The second day of CAMX 2022 kicked off with Good Day, CAMX!, a lively panel discussion that explored the collaboration between Re:Build Manufacturing, Victrex and Elroy Air to develop next-generation aerospace structures and lead the adoption of thermoplastic materials.
“With collaboration comes great things,” said Marcy Offner, Director of Marketing Communications at Composites One, who moderated the panel discussion. “With advanced materials like thermoplastics changing the manufacturing landscape, it is critical to create partnerships that showcase the benefits of high-performance materials in developing market segments, bringing advantages to the manufacturer while simultaneously growing our overall industry – right here at home.”
Re:Build Manufacturing and Victrex are partnering with Elroy Air to develop thermoplastic rotor blades for its Chaparral vertical take-off and landing (VTOL) autonomous aerial cargo platform.
“Our vehicle has a hybrid powertrain, and we want to make that as carbon efficient as we possibly can,” said Jay Wakenshaw, COO of Elroy Air. “Weight is always a premium in aerospace, but when you get to that level of electric propulsion … every last gram, every last ounce of weight on that air vehicle you want to shed, and thermoplastic is one of the key enablers to get that done.” Other properties, such as toughness and stiffness, are also desirable for the vehicle.
Scalability is also critical. With eight vertical lift propellors, the Chaparral will require a lot of blades when it goes into full production. Thermoplastic composites can meet the demand.
“Where you have applications that require high levels of repeatability and high production numbers, you are going to be better served using thermoplastic solutions,” said Jonathan Sourkes, Head of Sales of Aero SBU at Victrex, a supplier of PEEK and PAEK-based polymer solutions.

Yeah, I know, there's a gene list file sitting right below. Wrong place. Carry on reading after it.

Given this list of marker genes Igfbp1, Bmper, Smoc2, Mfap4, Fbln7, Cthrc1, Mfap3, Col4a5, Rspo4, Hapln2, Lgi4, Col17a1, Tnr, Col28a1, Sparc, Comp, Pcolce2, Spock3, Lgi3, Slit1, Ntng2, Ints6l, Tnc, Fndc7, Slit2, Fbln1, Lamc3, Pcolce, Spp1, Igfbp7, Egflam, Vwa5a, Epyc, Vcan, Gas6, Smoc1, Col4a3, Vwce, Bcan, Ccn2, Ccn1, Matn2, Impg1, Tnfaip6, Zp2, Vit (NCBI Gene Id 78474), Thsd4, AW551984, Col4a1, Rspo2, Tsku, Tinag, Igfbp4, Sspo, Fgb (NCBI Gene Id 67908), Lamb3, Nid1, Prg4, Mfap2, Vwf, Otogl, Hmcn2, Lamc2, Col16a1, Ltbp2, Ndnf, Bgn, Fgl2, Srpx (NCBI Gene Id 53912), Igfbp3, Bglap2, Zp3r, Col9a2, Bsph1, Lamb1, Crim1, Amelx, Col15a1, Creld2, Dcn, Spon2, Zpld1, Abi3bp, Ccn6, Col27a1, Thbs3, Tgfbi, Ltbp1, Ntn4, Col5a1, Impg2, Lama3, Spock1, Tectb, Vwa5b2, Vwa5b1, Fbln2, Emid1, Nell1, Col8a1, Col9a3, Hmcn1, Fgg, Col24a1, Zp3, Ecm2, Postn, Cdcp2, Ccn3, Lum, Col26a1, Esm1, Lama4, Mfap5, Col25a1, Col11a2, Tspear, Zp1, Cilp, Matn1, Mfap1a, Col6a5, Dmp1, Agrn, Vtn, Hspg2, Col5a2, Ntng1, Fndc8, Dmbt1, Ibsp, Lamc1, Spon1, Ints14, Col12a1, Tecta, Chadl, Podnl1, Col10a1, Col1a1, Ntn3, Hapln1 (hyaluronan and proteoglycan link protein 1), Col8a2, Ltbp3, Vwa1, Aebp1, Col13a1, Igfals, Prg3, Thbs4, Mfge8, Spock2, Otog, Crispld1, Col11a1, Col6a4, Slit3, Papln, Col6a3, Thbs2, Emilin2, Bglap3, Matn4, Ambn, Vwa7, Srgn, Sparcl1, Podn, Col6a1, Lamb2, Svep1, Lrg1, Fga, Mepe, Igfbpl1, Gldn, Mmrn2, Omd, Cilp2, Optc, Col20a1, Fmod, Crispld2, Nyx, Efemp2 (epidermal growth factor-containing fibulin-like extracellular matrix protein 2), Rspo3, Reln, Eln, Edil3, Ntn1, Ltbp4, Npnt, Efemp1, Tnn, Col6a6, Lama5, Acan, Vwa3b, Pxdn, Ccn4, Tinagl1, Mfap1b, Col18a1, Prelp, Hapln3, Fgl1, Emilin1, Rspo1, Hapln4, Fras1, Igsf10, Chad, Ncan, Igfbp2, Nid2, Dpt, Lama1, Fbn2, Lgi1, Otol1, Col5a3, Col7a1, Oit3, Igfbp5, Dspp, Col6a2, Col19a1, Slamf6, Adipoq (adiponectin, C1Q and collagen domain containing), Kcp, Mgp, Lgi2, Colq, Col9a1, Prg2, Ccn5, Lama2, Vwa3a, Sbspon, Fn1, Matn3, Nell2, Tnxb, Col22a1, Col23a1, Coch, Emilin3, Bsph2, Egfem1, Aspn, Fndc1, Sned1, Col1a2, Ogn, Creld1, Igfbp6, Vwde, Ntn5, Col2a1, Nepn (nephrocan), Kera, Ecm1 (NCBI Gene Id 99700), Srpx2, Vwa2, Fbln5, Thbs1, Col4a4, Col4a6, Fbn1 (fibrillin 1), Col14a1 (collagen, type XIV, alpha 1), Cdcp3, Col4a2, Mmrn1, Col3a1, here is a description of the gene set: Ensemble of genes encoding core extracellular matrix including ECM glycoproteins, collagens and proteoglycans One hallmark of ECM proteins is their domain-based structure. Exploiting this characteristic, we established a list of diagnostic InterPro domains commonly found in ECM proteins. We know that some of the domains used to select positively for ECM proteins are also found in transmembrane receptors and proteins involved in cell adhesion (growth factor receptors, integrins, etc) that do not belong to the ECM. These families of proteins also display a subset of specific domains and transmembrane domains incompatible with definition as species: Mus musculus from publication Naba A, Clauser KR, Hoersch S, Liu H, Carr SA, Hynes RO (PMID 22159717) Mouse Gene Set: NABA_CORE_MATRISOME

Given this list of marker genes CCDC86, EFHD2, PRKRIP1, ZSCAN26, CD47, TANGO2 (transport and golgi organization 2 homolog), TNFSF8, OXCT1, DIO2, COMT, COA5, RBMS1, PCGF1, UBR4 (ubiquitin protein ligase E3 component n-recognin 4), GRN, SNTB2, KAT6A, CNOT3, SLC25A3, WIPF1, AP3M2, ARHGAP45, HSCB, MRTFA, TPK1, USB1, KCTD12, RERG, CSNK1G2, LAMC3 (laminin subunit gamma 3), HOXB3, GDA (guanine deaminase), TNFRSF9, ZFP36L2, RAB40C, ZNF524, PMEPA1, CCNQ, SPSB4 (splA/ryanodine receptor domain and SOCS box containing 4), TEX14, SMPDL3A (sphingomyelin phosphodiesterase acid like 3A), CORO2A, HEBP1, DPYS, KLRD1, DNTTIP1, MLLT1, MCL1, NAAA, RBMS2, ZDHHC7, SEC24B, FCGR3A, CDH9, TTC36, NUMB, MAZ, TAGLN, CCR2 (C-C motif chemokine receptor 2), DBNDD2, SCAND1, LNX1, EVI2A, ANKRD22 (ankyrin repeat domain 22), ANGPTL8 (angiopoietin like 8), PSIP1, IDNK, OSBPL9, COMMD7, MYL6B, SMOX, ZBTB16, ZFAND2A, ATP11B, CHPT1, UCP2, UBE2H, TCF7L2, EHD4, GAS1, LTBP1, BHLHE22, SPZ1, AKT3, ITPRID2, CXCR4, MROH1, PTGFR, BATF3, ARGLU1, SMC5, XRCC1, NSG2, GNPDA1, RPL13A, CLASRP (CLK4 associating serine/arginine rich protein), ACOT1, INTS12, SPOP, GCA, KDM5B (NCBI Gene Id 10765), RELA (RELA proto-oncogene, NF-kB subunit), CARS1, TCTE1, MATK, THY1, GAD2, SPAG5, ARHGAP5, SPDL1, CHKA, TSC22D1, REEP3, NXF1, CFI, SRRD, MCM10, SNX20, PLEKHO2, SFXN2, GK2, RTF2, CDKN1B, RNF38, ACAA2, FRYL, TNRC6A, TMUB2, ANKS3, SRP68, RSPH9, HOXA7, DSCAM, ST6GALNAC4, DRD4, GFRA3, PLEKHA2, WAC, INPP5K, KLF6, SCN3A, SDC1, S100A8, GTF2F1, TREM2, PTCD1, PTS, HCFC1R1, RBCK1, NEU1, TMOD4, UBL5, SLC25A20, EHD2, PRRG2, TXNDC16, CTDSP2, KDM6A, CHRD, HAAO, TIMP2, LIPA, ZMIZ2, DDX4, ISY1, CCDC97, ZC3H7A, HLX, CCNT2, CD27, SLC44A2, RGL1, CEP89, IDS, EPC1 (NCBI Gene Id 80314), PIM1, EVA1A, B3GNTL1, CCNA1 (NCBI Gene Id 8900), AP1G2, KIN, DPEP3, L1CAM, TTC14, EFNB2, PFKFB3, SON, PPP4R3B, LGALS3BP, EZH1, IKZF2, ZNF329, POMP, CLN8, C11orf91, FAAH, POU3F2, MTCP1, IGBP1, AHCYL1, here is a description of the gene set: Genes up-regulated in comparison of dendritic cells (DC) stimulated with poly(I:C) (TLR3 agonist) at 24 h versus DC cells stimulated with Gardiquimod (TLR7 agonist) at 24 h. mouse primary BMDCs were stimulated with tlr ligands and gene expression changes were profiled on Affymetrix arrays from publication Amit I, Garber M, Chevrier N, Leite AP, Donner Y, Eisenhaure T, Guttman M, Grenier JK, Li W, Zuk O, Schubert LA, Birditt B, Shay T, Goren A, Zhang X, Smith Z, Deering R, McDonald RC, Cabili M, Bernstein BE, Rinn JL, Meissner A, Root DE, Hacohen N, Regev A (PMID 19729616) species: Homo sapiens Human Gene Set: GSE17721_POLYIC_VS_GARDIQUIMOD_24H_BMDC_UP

The materials are only one part of the equation in the partnership. The three companies are trying to change the traditional aerospace paradigm, said Miles Arnone, CEO of Re:Build Manufacturing, an industrial manufacturing group that integrates new technologies into conventional manufacturing businesses.
“If we want to keep evolving the industry and creating more efficiency – whether that’s for environmental purposes or cost purposes – we cannot have top-down decision-making about products and processes from the primes forced upon the supply chain,” he said. “We have to ideate on our own, develop processes and put them forward.”
That necessitates collaboration.
“It takes a leap of faith to push the innovation boundary. People tend to tack conservative and take that safe option,” said Wakenshaw. “Collaboration is really great because it’s not one company carrying all the risk and all the capital. That format can be applied not just to aerospace, but to all adjacent industries.”